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30

Clermont

The first steamboat, which crossed from New York to Albany in 1807, showing an example of steam-powered commerce

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31

The Eerie Canal

A man-made canal that linked the Great Lakes with the Hudson River, which launched a canal-building boom

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32

New Business Model for Factories and Finance

Factories gathered workers together and split up tasks, making production much more fast and efficient

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New Technologies in Transportation

  • Better roads

  • Canals: transport was more cheap and efficient

  • Railroads

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34

National Road

A road created that stretched from Maryland to West Virginia

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New Technologies in Communication

  • Telegraph

  • Factories

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36

Telegraph

Allowed merchants to know when to expect shipments and how much they would sell for

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Modern Banking and Investment

Most bank investments were facilitated by business organizations, which meant that investors could make finance ventures without being personally responsible for losses

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New Way to View Work

Before the Market Revolution, work was typically done in the home, however it was shown that it was way more efficient to gather the workers together. In factories, work is regulated by the clock. Factories made it possible for more people to do industrial work, especially women

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39

Price v. Wage

Prior to the Market Revolution, price was linked to products produced. In factories, wage was linked to hours of work

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40

Andrew Jackson and the Battle of New Orleans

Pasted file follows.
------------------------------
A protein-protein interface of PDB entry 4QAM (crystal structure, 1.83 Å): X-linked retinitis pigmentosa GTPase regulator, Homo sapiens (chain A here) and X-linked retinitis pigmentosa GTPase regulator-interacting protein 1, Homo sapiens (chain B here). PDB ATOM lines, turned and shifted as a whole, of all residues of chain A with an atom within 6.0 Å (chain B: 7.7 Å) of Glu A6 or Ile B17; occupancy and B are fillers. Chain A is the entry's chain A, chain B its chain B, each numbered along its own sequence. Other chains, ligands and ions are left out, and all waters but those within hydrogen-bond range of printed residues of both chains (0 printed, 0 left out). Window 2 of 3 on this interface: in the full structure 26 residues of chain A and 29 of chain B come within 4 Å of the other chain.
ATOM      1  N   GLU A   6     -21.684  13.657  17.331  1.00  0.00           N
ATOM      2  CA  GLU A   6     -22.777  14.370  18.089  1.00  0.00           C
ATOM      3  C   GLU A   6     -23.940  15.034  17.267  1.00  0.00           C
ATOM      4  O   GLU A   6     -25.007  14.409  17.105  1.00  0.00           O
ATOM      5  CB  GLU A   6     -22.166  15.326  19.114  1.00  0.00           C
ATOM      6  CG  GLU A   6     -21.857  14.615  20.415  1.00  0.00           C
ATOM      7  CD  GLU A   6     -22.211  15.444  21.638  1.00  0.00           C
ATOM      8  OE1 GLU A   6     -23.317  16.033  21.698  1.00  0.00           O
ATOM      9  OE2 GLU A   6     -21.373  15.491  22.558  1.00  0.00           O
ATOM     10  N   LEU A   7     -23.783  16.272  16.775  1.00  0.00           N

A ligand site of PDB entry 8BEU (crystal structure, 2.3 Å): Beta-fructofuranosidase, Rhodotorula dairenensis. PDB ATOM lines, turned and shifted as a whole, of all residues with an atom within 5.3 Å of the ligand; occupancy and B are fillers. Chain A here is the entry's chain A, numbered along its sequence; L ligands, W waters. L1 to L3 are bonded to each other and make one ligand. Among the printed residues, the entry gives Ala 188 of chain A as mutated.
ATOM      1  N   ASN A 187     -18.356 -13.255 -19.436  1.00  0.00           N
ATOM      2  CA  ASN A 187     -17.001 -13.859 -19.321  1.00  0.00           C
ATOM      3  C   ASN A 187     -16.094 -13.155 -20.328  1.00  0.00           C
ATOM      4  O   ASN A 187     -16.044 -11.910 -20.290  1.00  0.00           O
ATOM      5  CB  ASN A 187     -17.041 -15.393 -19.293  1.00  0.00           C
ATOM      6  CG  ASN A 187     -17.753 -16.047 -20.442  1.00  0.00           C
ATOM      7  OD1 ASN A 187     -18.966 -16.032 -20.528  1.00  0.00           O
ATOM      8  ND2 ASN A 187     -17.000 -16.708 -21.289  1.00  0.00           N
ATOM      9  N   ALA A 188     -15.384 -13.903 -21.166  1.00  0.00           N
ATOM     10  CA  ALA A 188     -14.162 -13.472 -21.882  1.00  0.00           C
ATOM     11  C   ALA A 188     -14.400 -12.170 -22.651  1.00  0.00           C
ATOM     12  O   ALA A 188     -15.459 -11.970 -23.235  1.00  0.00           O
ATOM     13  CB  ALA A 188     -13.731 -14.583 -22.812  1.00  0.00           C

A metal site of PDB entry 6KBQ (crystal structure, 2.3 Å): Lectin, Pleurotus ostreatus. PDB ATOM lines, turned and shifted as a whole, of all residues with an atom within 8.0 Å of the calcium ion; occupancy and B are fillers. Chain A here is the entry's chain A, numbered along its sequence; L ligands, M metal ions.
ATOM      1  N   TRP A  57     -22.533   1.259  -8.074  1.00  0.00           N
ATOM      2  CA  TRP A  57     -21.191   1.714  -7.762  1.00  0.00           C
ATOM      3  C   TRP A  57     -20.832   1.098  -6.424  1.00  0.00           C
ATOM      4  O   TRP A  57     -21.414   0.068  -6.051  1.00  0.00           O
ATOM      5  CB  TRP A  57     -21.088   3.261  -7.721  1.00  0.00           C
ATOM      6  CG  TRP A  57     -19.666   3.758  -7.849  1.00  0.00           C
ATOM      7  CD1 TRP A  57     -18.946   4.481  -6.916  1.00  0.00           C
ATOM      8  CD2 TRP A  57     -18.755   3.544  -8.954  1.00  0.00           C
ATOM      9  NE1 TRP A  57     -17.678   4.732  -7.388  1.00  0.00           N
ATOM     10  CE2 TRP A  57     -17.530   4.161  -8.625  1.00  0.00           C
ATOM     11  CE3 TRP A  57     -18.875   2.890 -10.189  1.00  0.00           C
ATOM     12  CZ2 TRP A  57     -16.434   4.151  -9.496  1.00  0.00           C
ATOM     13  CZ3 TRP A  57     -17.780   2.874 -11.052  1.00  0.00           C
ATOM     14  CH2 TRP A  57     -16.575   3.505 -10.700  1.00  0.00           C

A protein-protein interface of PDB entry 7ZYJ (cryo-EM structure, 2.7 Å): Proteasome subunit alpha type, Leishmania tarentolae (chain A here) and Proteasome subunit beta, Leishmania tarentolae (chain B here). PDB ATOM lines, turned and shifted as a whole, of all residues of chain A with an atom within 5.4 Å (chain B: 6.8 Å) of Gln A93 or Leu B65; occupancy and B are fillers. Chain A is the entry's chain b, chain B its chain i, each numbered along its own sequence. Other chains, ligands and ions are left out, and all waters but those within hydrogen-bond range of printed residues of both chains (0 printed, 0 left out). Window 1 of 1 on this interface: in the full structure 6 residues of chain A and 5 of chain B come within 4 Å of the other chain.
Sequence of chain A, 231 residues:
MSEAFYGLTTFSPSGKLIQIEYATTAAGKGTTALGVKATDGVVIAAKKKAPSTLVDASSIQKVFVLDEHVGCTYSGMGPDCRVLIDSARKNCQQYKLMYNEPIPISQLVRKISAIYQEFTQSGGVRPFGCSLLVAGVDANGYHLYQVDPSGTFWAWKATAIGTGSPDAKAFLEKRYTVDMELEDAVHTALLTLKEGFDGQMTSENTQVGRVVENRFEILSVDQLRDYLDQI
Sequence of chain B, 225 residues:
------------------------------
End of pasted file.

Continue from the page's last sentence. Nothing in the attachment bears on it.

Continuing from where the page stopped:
Even though the War of 1812 was over after the Treaty of Ghent was signed, the news of Andrew Jackson's victory in the Battle of New Orleans spread before the news of the war being over, making Andrew Jackson seem like a hero

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41

Treaty of Ghent

Negotiated by John Quincy Adams and Henry Clay, these delegates established "status quo ante bellum," where Britain and America would go back to life before the war, giving back land and continuing impressment

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42

Nationalism

The persistence of the American soldiers and their act of not surrendering during the firing at Fort McHenry led to an increased sense of pride and patriotism in America. The "Second War of Independence" was where America stood up to Britain with a huge surge of unity and patriotism

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43

American System

Proposed by Henry Clay, he wanted to help strengthen the economy and unify Americans. He proposed a 2nd national bank (1816), the Tariff of 1816, which would protect American manufacturing, and the National Improvements (rejected), which argued that the federal government should pay for infrastructure improvements

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44

Rush-Bagot Treaty in 1817

Between Britain and America, this demilitarizes the Canada-Great Lakes border

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Treaty of 1818

Between Britain and America, this declares that both countries share Oregon

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Adams-Onis Treaty of 1819

Negotiated by John Quincy Adams, this sets a new boundary line between Spain and America, where America gets Florida

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47

Panic of 1819

An economic downturn where the Tariff of 1816 led to decreased national trade and there was increased speculation in the West (risky loans), leading to high unemployment and bank failures

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48

Missouri Compromise

An agreement in 1820 between pro-slavery and anti-slavery factions in the United States concerning the extension of slavery into new territories (want equilibrium). Henry Clay compromised that Missouri would be allowed to enter statehood as a slave state, while Maine would enter as a free state, and that slavery would be prohibited in any land above the 36/30 line in the Louisiana Purchase